A second inquest has been ordered into the death of 17-year-old Yousef Makki, who died after being stabbed in the heart in Cheshire in March 2019.
High Court judges in Manchester quashed the original inquest findings, in which a coroner ruled out both unlawful killing and accidental death as reasons for Yousef’s death.
The teenager’s friend Joshua Molnar, aged 17 at the time, was cleared of murder and manslaughter, saying he acted in self-defence.
His co-defendant, Adam Chowdhary, who described Yousef as his “best friend,” was acquitted of perverting the course of justice. He was given a four-month detention order after admitting possession of a flick knife.
In 2021, a coroner ruled she could not reach a verdict of unlawful killing as the precise circumstances of the death “could not be ascertained.”
Molnar was jailed for 16 months for possession of a knife in a public place and perverting the course of justice by lying to police at the scene.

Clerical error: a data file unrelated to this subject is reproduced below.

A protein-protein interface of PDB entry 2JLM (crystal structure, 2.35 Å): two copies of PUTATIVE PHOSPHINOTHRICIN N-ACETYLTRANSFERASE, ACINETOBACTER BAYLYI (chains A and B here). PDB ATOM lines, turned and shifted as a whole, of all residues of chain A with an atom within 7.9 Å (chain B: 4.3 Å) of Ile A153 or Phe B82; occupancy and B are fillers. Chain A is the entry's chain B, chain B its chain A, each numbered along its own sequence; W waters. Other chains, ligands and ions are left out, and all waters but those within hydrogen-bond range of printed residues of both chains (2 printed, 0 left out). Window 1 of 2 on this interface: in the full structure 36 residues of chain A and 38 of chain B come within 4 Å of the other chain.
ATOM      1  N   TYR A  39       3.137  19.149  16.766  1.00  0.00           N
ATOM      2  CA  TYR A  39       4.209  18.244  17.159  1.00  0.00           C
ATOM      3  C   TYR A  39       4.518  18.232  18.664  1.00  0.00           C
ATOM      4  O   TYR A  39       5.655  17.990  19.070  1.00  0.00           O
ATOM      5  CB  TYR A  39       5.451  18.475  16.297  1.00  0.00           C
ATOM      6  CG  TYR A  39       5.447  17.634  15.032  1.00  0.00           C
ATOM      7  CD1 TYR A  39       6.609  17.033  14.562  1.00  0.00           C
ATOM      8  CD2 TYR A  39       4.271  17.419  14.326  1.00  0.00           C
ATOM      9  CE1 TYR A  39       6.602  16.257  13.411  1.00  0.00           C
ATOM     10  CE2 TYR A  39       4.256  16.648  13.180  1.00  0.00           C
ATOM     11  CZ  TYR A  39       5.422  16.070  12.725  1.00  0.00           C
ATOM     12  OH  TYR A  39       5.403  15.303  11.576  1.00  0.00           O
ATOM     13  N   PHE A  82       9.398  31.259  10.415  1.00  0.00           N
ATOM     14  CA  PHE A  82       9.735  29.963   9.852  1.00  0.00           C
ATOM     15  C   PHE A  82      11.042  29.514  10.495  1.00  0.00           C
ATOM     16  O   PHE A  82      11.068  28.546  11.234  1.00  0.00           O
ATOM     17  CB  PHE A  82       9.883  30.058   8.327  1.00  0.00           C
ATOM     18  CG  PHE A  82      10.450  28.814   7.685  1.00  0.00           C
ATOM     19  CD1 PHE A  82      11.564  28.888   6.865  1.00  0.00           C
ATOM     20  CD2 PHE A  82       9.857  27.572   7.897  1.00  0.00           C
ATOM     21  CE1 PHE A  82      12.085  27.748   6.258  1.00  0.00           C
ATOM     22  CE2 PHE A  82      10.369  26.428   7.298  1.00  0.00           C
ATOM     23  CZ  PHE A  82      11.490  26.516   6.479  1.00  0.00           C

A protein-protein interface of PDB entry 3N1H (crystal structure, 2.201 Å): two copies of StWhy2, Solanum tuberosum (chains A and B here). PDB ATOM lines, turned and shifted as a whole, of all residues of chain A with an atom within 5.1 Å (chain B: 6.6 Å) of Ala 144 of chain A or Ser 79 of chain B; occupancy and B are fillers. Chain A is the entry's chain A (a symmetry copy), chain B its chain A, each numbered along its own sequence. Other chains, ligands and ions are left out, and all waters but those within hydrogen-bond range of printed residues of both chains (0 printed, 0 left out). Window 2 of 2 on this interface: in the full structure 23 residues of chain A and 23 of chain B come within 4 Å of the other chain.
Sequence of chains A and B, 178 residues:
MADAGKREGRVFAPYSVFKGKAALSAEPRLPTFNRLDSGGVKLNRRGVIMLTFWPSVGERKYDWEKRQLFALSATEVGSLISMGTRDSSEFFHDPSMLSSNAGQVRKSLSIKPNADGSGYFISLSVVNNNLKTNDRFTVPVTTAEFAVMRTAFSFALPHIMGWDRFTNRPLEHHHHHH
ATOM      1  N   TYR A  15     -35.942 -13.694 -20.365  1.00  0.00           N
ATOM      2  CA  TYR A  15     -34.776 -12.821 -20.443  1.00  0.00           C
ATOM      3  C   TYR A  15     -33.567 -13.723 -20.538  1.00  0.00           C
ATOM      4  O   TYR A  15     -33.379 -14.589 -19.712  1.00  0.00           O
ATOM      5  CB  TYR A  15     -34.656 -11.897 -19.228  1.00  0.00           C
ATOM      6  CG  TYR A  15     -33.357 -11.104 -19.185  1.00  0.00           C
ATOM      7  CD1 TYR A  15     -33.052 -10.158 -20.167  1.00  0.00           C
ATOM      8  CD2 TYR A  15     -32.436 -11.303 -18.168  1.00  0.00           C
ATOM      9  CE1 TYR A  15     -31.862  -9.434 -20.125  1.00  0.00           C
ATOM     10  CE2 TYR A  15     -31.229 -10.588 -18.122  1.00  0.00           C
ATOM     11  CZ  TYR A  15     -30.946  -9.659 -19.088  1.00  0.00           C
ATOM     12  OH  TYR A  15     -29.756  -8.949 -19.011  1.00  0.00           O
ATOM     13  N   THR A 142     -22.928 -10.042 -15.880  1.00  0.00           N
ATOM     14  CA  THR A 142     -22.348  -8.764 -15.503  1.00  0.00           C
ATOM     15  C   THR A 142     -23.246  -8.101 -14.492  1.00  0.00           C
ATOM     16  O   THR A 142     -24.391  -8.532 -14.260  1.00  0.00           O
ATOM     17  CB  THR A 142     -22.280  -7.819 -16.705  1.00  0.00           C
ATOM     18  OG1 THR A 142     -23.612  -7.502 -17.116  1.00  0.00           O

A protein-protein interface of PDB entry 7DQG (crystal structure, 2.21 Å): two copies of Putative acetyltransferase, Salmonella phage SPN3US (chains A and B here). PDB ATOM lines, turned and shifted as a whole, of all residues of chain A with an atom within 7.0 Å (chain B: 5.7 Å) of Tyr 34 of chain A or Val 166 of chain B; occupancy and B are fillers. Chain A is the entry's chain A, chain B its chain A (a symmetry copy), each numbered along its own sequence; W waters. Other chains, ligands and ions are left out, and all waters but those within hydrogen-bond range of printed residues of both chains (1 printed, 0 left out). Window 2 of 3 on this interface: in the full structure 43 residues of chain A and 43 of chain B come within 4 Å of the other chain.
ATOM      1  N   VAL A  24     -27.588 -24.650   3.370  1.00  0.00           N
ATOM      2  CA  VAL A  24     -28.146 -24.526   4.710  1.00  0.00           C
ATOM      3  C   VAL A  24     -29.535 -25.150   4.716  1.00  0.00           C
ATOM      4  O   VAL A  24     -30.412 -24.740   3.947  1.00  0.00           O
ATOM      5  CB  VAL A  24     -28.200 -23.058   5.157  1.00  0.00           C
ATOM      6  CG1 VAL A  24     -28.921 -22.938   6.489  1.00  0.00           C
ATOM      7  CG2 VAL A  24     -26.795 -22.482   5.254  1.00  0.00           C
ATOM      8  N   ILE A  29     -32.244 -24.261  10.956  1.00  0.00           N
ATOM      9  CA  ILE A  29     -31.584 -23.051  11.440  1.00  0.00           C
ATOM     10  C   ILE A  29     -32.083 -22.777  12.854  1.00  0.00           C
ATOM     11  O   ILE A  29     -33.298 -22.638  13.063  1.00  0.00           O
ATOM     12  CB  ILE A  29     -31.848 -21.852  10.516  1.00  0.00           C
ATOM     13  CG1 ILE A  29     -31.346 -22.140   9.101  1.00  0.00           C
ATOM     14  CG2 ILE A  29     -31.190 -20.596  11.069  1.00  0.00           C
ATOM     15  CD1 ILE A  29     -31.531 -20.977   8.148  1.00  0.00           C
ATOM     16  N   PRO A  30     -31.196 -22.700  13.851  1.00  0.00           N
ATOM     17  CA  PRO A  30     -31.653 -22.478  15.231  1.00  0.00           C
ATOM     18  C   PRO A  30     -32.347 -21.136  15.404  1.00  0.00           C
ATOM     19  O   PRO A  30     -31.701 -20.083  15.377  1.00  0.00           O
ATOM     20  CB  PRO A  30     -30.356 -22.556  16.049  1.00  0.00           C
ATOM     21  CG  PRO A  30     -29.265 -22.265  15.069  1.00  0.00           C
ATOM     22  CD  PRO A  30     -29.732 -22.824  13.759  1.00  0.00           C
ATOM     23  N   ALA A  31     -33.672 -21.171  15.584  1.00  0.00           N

Yousef’s family brought a judicial review in 2022 following the first inquest in 2021, challenging the coroner’s finding that there was an insufficiency of evidence on the “central issue,” of whether the killing was unlawful.
Yousef was described by his family as a “bright” and “dedicated student” and had won a scholarship to study at Manchester Grammar School.
His mother Debbie, 55, died in May 2020, during lockdown. She had never recovered from Yousef’s death and died of a broken heart, according to her family.
Representing Yousef’s family, Peter Weatherby KC told the hearing that the original coroner should have “strived to make a finding” that Yousef’s death was accidental or unlawful.
He said: “In essence, the coroner found insufficient evidence on the balance of probabilities that he was unlawfully killed… we say that there was a wealth of evidence.”